Trout in the Classroom

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Trout in the Classroom

VINS is delighted to partner with the State Council of Vermont Trout Unlimited to support the Trout in the Classroom program in schools across the state.  Trout in the Classroom (TIC) is an environmental education program in which students raise brook trout from eggs before releasing them in a state-approved stream.

Trout in the Classroom began approximately 30 years ago, and each year thousands of classrooms across the country host active TIC projects. These programs typically result from unique local collaborations among teachers, volunteers, outdoor-oriented organizations, and government agencies. Trout Unlimited, which oversees TIC in Vermont, is the principal sponsor for 30% of the country’s TIC programs.

Grade Levels

The optimal grade level is grade 3 - 6. TIC works best when it is taught “across the curriculum,” that is, when teachers use TIC to foster learning in virtually all subject areas, certainly in science, mathematics, language arts, social studies, and fine art.  VINS is well positioned to support teachers in implementing TIC and incorporating it into existing curriculum.

Teachers tailor the program to fit their curricular needs. While TIC requires a focus on science, the program has marvelous interdisciplinary applications in numerous other subjects, including mathematics, social studies, language arts, technology, and fine arts. Thus, TIC can be as narrowly focused or as broadly applied as the teacher and their students want to make it.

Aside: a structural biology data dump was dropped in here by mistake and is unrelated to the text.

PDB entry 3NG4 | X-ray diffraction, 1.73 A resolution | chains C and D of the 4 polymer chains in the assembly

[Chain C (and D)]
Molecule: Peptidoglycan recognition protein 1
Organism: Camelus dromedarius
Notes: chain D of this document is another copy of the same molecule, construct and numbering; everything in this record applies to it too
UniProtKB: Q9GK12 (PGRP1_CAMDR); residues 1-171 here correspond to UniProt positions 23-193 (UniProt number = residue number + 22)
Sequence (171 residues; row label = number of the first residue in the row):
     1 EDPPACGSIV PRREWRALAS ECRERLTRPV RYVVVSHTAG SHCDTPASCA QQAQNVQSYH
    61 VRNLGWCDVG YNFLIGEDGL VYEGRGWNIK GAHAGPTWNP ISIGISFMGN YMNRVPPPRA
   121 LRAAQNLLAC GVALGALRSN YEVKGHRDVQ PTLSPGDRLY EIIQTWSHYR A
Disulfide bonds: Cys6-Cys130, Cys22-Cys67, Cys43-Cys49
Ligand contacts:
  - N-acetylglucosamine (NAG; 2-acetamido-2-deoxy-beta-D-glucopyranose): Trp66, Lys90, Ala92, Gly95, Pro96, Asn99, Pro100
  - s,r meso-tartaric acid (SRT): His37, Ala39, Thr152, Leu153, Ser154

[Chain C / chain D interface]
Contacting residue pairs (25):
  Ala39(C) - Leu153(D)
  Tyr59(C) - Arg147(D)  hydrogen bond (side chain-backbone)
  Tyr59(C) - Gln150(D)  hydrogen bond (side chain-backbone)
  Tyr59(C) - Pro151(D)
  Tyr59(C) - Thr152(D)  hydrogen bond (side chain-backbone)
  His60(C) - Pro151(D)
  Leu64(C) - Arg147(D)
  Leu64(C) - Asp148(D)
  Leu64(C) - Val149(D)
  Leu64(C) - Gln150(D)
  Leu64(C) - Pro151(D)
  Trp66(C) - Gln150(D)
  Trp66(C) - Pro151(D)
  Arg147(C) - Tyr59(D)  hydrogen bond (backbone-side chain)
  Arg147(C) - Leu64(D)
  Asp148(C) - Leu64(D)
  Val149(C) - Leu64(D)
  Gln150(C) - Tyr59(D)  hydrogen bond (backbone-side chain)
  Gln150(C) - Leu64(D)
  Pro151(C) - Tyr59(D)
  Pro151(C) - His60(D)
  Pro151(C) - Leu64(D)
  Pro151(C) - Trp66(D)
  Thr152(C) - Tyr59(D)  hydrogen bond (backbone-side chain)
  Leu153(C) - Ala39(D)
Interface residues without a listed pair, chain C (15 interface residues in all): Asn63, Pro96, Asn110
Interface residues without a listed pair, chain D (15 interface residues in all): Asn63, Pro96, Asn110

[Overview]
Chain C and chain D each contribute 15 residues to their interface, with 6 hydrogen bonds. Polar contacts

With respect to science study, the essential aspects of the program are learning about early trout development, monitoring tank water chemistry, and maintaining water quality. But many programs also provide students opportunities to:

  • learn about trout anatomy, habitat, life cycle, and food
  • study streams and how they work
  • collect and classify stream insects
  • analyze stream water quality.

Through such experiences, students grow to understand ecosystems, develop an appreciation of water resources, and begin to acquire a conservation ethic.

  1. A classroom tank (55-gallon is recommended), chiller, filter, aerator, water test kits, and bacterial additives (together these cost approximately $1,200)
  2. One or more committed teachers (given the expense and the learning that it takes to initiate the program, we don’t encourage schools to apply for TIC unless they intend to offer the program repeatedly)
  3. A supportive principal, including, after the first year, willing to allocate an annual supplies budget of approximately $100
  4. LEARNING! New teachers must attend a free daylong training workshop on an early November Saturday. Teachers are also expected to read/study a 90-page TIC Manual. This Web site and its frequent blog posts are intended to be further sources of support. As challenges arise–and they will!–teachers will need to do additional research, consult with others, and engage in problem-solving with colleagues and volunteers.

The Students' Role